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The male gaze: Turning the screw

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It's been a while since trips to the theatre. I've been busy. But it's nice to see that it's the creative process that is at the heart of Kevin Kelly's Turning the Screw. And what gives rise to it. It's a dramatisation of the creative process leading up to composer Benjamin Britten's premiere of his opera, The Turning of the Screw. With deadlines approaching, Britten seems stuck over melodies and unsure about completing the piece for its summer premiere. But the selection of twelve-year-old choirboy David Hemmings in the leading role of Miles within the opera is the spark that motivates him to complete the piece. And his presence may stir other feelings, too. It's currently playing at the Kings Head Theatre .  Britten's fascination with young boys has been the subject of a detailed book, Britten's Children. The book suggests that Britten saw himself as a young boy of 13. It's almost as if he saw himself as Peter Pan, albeit if Peter Pan was a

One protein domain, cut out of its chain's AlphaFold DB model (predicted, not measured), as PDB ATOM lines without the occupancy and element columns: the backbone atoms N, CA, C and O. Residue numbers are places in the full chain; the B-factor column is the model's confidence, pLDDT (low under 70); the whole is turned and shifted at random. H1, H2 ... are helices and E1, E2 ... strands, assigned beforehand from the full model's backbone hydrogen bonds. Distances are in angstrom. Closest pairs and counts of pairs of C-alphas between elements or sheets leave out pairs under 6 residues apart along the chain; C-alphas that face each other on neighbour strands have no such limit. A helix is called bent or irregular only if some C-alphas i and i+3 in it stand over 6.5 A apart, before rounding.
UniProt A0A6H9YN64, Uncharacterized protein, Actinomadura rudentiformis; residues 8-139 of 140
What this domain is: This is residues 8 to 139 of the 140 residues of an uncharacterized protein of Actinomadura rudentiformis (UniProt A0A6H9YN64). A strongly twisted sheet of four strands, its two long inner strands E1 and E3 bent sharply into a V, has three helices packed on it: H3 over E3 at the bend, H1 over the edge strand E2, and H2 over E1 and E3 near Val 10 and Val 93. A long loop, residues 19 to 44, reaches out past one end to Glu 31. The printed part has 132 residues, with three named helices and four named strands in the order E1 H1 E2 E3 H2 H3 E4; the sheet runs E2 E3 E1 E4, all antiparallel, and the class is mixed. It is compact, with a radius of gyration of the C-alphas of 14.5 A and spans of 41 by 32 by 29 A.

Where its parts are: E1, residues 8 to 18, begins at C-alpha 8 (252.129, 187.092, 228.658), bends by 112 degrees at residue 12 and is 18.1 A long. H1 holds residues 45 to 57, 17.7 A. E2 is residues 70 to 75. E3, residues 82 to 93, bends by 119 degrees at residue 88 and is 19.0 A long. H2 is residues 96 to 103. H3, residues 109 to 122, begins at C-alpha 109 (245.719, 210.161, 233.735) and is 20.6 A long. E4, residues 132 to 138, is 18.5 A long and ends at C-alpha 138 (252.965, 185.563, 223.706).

Low-calorie stories: Fast @ParkTheatre

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The pseudoscience of detox diets and fasting is given some historical context in Fast. Kate Barton's tale of Linda Hazzard, a quack doctor who inadvertently killed many of her patients is given the once over in this brisk adaptation of her life and crimes against science. It's a fascinating tale, but the roundabout way in which the story unfolds seems to undermine the tension, absurdities and horror of the story. It's currently playing at the Park Theatre . The piece centres around two wealthy English sisters travelling in Washington who stumble across Linda Hazzard's book, Fasting For The Cure Of Disease. The book is a curious polemic about how any disease can be treated through a series of fasting to cleanse the body of unspecified toxins. Available to read on the internet , it's like reading one of those self-published books on Amazon that has a curiously high number of five-star reviews. Hazzard was clearly ahead of her time. If she were alive today, she wou